Buruna v Sasi (Ruling of the Court) (Civil Appeal No. 166 of 2016) [2013] TZCA 2; (27 October 2016);

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IN THE COURT OF APPEAL OF TANZANIA AT MWANZA

(CORAM: RUTAKANGWA, J.A.,MASSATI, J.A., And MUGASHA, J.A.)

CIVIL APPEAL NO. 166 OF 2016

WILLIAM BURUNA.…………………………………………. APPELLANT

VERSUS

GOMELO SASI ………………………………..…………… RESPONDENT

(Appeal from the decision of the High Court of Tanzania at Mwanza)

(Rugazia, J.)

dated the 16thday of April, 2013 in

Misc. Land Appeal No. 17 of 2006

……….

RULING OF THE COURT

25th & 28th October, 2016

RUTAKANGWA, J.A.:

The appellant was aggrieved by the decision of the Rung’abure Ward in Serengeti District on a land dispute between him and the respondent. The decision was given on 11th February, 2005. He was late to institute an appeal and as such he had to seek an order of extension of time to lodge the appeal out of time. This order was sought in Misc. Application No. 2 of 2005 of the Musoma District Land and Housing Tribunal (“the application”).

The application was by chamber summons supported by his own affidavit. The respondent did not resist the application and the learned Tribunal Chairman, granted the sought order. It was on 9th June, 2005. The appellant/applicant was given fourteen days from the date of the ruling within which to lodge the intended appeal. The said appeal, however, was lodged on 24th June, 2005, instead of 23rd June, 2005, which we have found out was a working day. It goes without saying, therefore, that the said appeal, i.e. Civil Land Appeal No. 14 of 2005, was lodged out of time.

Notwithstanding the above fact, the appeal was entertained and determined on merit by the District Land and Housing Tribunal (“the Tribunal”). The appeal was dismissed with costs on 28th March, 2006. Still dissatisfied, the appellant instituted Land Case Appeal No. 17 of 2006 in the High Court at Mwanza (“the appeal”).

The High Court delivered its judgment on 16th April, 2013. The appeal was dismissed with costs, hence this appeal.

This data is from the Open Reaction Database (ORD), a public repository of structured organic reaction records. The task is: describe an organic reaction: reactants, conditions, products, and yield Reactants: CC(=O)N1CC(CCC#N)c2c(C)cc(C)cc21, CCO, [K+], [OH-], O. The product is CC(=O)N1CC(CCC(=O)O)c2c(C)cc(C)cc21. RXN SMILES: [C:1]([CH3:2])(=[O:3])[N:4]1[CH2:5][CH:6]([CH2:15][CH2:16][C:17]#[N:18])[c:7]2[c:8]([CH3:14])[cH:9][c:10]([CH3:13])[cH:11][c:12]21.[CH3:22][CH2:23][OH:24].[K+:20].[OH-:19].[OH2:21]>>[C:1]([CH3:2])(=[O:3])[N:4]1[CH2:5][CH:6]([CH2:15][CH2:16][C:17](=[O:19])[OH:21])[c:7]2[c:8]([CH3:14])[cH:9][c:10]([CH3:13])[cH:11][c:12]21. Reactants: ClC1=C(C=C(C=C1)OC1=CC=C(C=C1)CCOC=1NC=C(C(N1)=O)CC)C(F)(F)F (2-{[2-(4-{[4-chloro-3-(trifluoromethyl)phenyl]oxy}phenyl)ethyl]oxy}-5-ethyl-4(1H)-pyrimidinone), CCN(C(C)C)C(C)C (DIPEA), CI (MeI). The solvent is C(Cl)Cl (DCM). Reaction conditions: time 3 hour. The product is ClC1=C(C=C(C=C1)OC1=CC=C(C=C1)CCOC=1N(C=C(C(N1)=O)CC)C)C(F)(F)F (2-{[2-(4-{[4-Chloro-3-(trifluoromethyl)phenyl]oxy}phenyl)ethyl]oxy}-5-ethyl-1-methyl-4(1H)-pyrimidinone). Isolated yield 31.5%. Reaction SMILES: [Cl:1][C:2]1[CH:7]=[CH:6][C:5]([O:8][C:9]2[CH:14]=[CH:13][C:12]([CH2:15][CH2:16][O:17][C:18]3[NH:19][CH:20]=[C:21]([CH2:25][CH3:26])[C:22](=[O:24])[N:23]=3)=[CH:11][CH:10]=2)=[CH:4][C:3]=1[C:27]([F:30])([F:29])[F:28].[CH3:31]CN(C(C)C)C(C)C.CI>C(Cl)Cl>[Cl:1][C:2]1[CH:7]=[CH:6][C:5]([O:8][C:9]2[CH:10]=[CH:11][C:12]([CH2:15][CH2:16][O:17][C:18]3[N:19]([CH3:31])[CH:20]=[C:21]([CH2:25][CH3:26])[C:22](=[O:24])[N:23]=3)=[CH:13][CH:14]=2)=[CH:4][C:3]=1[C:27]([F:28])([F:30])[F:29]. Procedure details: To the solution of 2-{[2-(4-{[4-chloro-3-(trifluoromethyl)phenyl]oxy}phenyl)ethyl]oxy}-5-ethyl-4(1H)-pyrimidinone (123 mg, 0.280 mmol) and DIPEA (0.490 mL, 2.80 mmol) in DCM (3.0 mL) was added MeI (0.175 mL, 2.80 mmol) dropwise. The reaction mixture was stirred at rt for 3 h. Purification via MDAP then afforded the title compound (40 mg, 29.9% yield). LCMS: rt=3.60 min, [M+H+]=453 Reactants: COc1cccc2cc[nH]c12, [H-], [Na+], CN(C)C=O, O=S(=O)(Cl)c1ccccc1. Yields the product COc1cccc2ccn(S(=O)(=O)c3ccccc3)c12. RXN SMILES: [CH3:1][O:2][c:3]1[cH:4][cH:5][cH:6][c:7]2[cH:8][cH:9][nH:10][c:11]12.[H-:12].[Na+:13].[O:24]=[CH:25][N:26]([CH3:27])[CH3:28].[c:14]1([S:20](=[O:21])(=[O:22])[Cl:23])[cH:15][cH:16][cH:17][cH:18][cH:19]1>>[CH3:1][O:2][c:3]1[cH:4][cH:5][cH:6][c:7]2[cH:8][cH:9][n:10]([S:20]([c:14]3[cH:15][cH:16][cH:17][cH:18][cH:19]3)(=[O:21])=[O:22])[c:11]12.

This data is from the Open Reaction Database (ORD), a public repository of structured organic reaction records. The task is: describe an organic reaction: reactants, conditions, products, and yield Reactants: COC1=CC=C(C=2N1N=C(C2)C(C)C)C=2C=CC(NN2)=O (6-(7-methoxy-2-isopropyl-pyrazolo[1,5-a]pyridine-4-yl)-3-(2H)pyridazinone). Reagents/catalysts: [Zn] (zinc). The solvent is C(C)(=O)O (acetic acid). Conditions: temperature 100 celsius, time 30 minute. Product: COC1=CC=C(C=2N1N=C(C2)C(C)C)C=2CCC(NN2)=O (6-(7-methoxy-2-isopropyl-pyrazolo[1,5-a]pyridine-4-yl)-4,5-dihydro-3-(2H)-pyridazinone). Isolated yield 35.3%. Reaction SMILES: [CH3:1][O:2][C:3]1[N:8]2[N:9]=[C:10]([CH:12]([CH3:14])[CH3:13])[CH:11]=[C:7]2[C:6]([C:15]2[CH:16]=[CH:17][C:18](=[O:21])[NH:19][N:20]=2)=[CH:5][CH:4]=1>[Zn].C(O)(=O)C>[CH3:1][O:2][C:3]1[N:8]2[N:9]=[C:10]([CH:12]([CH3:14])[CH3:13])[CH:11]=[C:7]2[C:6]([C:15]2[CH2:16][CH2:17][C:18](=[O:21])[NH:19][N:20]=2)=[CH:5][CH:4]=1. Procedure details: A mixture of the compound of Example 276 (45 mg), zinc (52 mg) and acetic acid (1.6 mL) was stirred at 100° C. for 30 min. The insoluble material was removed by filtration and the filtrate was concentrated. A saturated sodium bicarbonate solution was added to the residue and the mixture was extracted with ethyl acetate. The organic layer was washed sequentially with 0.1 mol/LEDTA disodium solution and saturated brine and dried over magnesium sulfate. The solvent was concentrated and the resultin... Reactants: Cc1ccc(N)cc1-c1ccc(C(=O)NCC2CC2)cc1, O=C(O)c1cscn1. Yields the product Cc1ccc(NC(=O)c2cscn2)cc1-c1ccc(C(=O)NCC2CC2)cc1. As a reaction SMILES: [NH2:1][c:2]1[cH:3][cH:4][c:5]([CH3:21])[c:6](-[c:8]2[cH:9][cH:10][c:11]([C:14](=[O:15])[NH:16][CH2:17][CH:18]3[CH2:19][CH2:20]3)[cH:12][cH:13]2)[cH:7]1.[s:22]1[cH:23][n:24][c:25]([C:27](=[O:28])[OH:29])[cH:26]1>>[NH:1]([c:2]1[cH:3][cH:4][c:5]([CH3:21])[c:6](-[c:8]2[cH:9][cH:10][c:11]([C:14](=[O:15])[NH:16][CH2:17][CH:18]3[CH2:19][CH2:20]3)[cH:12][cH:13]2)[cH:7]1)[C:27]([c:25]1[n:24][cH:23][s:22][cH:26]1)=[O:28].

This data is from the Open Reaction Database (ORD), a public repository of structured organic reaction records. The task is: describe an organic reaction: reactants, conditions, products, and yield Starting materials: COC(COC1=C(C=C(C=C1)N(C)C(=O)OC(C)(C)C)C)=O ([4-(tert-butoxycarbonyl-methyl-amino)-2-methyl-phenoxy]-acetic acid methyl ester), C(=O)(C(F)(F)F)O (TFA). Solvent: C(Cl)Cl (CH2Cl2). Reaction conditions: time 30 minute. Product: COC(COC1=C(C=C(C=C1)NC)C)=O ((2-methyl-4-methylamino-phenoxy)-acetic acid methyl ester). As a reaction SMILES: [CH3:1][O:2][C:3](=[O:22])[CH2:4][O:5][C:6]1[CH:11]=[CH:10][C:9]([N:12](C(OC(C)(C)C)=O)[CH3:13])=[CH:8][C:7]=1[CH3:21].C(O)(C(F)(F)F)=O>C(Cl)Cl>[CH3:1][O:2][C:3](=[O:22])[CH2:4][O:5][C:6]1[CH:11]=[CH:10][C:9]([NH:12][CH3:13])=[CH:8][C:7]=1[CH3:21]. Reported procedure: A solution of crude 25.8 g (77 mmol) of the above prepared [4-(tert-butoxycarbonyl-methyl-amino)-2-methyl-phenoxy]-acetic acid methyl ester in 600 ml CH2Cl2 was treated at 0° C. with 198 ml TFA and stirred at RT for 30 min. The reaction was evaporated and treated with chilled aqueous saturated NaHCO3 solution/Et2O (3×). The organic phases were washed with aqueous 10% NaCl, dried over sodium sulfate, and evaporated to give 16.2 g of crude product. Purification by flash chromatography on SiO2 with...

When the appeal came before us for hearing, Mr. Mashaka Fadhili Tuguta, learned advocate, appeared for the appellant. For obscure reasons, the respondent did not enter appearance. Under normal circumstances, we would have adjourned the matter in order to secure the presence of the respondent or his agent. We could not do so as we were uncertain of the legal status, i.e. competence, of the appeal, after perusing the proceedings in the Tribunal.

As alluded to above, the appellant was late in instituting his appeal in the Tribunal. He sought for and was granted an order for extension of time within which to lodge his intended appeal.

      As already shown above, he was again late in lodging his appeal. The first anomaly.

We have shown earlier on that the application for extension of time was by chamber summons supported by the applicant’s (now appellant) affidavit. That affidavit, we have found out, was incurably defective as it is not shown at all in the jurat of attestation if it was sworn before any recognized Commissioner for Oaths. This was the second anomaly.

These irregularities were conceded by Mr. Tuguta who left the fate of his purported appeal in the discretion of the Court.

There is no gainsaying, therefore, that the appeal in the Tribunal was incompetent an account of having been lodged out of time. The Tribunal ought to have dismissed it.

The above fact notwithstanding, even if the appeal had been lodged in time as per the Tribunal’s order, the appeal would all the same have been incompetent. This would have so been for the simple reason that the application for extension of time was incompetent. It was not supported by a valid affidavit.

In the circumstances, we have no option other than declaring that the extension of time proceedings, and the appeal proceedings were a nullity. The decisions of the Tribunal in those proceedings were a nullity too. For this reason, as the appeal proceedings in the High Court Land Division, were premised on void proceedings in the Tribunal, we hold that they were a nullity too, as well as the impugned High Court judgment, the subject of this appeal. In the light of the above, we have found ourselves constrained to invoke our revisional powers under section 4(2) of the Appellate Jurisdiction Act, Cap 141 R.E. 2002, to quash and set aside the proceedings in the High Court giving rise to this appeal as well as those in the Tribunal.                                                                                                     The appellant, if he is still desirous of pursuing his appeal, should go back to the

Tribunal seeking an extension of time order to appeal out of time.

In fine, this purported appeal is hereby struck out.

      Each party shall bear his own costs, in this Court, the High Court and the Tribunal.

DATED at MWANZA this 28th day of October, 2016.

E.M.K. RUTAKANGWA

JUSTICE OF APPEAL

S.A. MASSATI

JUSTICE OF APPEAL

S.E.A MUGASHA

JUSTICE OF APPEAL

I certify that this is a true copy of the original.

P.W. Bampikya

SENIOR DEPUTY REGISTRAR

COURT OF APPEAL.